A synthetic cornea could save the sight of keratoconus patients

Every year, many patients with keratoconus, trauma, or infection are waiting for corneal donations to save their sight. But, there is a lack of availability of corneal grafts.

A synthetic cornea

At the beginning of 2019, the Biomedicine Agency warned of a drop in donations of 5%. Synthetic grafts exist but for the moment are not efficient. Clinical trials are going to be conducted on a synthetic cornea CorNeat KPro, which integrates with the human eye. The start-up CorNeat Vision recently received approval from the Israeli Ministry of Health. A total of 10 patients suffering from blindness are involved. They have tried corneal transplants, which failed. The procedure could allow them to regain their sight and good quality of life.

CorNeat KPro is designed to replace deformed, scarred, or opaque corneas. Immediately after implantation below the conjunctiva, wearers should regain their vision without the use of donor corneal tissue.
. Relatively simple” implantation procedure. According to Dr. Gilad Litvin, medical director of CorNeat Vision, the implantation procedure has been developed and perfected over the past 4 years.

With an optical quality equivalent to a perfect cornea, CorNeat KPro integrates with the resident eye tissue using a new patented non-degradable synthetic nano-tissue material. The implantation procedure is “relatively simple and takes less than an hour to complete.” “We hope that CorNeat KPro will enable millions of blind patients around the world to regain their sight,” says Dr. Gilad Litvin.

Prof. Irit Bahar, director of the Department of Ophthalmology at Beilinson Hospital in Israel, called the technology “essential to reversing the trend of global blindness. Keratoconus (from the Greek kerato, “horn”, “cornea” and konos, “cone”) is a degenerative eye disease in which the cornea loses its sphericity and becomes cone-shaped.
Keratoconus can cause substantial distortions of vision, leading to multiple images, striae, and hypersensitivity to light. Keratoconus is the most common corneal dystrophy. The disease affects less than one in two thousand people (recognized as a rare disease) and appears to affect all population groups worldwide, although its prevalence is more pronounced in Asians. The disease is typically diagnosed during the patient’s adolescence and reaches its most advanced stage around 20-30 years of age.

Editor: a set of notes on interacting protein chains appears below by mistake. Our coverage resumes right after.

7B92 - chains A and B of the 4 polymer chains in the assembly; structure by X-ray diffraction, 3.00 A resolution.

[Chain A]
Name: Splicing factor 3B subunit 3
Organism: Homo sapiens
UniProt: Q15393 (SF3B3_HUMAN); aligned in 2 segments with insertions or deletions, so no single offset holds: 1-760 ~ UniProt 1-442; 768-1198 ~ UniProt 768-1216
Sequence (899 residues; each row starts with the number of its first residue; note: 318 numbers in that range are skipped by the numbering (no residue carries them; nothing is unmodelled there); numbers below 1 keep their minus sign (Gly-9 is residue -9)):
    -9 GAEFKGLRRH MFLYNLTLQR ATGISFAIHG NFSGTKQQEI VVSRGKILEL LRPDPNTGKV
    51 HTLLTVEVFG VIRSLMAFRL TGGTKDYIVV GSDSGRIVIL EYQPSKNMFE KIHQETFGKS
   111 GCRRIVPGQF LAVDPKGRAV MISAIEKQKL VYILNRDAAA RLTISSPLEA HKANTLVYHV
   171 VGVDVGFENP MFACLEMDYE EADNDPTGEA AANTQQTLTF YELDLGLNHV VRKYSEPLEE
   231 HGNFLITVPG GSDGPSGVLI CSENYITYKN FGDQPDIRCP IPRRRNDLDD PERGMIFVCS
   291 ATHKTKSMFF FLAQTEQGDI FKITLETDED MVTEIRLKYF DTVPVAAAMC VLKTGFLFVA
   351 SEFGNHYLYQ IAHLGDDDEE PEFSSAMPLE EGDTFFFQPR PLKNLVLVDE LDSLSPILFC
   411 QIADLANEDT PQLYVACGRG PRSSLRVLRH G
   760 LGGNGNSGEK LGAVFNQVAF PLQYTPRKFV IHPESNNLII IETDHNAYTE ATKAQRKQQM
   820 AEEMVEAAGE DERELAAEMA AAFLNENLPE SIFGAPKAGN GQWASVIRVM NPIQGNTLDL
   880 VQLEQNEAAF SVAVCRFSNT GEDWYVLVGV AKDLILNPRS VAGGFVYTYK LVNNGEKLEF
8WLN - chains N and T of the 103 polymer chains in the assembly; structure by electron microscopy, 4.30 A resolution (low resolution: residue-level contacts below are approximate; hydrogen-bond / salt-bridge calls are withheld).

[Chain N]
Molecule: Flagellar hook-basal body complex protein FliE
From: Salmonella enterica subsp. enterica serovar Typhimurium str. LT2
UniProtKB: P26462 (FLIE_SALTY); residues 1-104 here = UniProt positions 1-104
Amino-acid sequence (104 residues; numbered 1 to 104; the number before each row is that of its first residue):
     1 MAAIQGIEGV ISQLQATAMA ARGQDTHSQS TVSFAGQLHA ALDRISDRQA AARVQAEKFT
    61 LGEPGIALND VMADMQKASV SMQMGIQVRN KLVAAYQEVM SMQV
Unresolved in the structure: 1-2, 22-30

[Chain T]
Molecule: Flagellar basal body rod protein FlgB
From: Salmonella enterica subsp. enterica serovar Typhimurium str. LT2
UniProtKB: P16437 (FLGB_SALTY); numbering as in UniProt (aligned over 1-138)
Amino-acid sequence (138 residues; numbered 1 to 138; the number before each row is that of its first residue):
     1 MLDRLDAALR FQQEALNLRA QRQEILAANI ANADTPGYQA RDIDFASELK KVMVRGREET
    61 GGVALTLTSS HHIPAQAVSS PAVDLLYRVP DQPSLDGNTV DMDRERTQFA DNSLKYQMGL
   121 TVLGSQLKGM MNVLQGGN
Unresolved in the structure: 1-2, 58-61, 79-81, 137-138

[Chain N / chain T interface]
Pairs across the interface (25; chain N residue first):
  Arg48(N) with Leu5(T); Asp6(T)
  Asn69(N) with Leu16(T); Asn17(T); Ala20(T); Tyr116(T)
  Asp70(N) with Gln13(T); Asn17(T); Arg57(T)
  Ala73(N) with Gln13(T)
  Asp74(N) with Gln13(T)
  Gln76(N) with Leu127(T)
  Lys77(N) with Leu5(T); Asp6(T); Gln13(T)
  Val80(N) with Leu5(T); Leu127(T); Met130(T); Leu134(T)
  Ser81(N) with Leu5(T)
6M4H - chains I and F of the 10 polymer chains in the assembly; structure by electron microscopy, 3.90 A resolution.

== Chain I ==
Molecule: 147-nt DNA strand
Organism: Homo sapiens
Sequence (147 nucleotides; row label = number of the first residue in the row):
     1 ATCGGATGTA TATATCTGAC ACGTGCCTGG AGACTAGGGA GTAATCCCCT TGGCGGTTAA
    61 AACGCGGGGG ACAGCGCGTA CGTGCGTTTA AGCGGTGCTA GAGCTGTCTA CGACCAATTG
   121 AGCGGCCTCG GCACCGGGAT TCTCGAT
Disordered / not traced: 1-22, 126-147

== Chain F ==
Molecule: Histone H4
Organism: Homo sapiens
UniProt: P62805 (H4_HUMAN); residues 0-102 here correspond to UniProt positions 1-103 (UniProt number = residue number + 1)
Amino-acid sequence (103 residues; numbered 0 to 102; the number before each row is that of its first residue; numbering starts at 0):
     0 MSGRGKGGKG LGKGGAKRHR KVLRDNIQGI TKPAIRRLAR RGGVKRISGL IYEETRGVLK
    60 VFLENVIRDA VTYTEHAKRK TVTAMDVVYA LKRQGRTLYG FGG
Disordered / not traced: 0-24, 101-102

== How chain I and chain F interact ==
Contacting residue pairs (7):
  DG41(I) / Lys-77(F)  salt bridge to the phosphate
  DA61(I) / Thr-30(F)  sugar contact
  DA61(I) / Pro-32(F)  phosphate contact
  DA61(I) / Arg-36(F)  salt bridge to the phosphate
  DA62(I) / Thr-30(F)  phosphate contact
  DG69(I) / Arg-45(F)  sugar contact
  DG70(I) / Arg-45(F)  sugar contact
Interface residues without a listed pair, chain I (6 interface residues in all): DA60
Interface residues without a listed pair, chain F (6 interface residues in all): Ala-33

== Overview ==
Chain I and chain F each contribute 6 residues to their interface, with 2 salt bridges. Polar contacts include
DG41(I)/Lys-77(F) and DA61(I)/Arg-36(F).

What is keratoconus?

Keratoconus is a little known disease with uncertain causes. Its progression after diagnosis remains unpredictable. If it affects both eyes, the deterioration of vision may affect the patient’s ability to drive a car or read normally. In most cases, corrective lenses (or contact lenses) are effective enough to allow the patient to continue to drive legally and return to normal activity. Further progression of the disease may lead to surgery including corneal transplants. Despite these uncertainties, keratoconus can be successfully controlled with a variety of medical or surgical techniques, often with little or no impairment of the patient’s quality of life.

Causes and mechanisms

Despite research, the causes of keratoconus still remain a mystery. According to the United States National Keratoconus Foundation, it is likely that this condition may result from a combination of multiple factors: genetic, environmental or cellular, each of which may lead to the onset of the disease. Once contracted, the disease develops through the progressive dissolution of Bowman’s layer, the membrane between the corneal epithelium and stroma that normally makes up most of the thickness of the cornea. When these two come into contact, structural and cellular changes in the cornea compromise its integrity and lead to the swelling characteristic of the disease. In any keratoconus cornea, regions of degenerative thinning can be detected that coexist with regions of healing injury.

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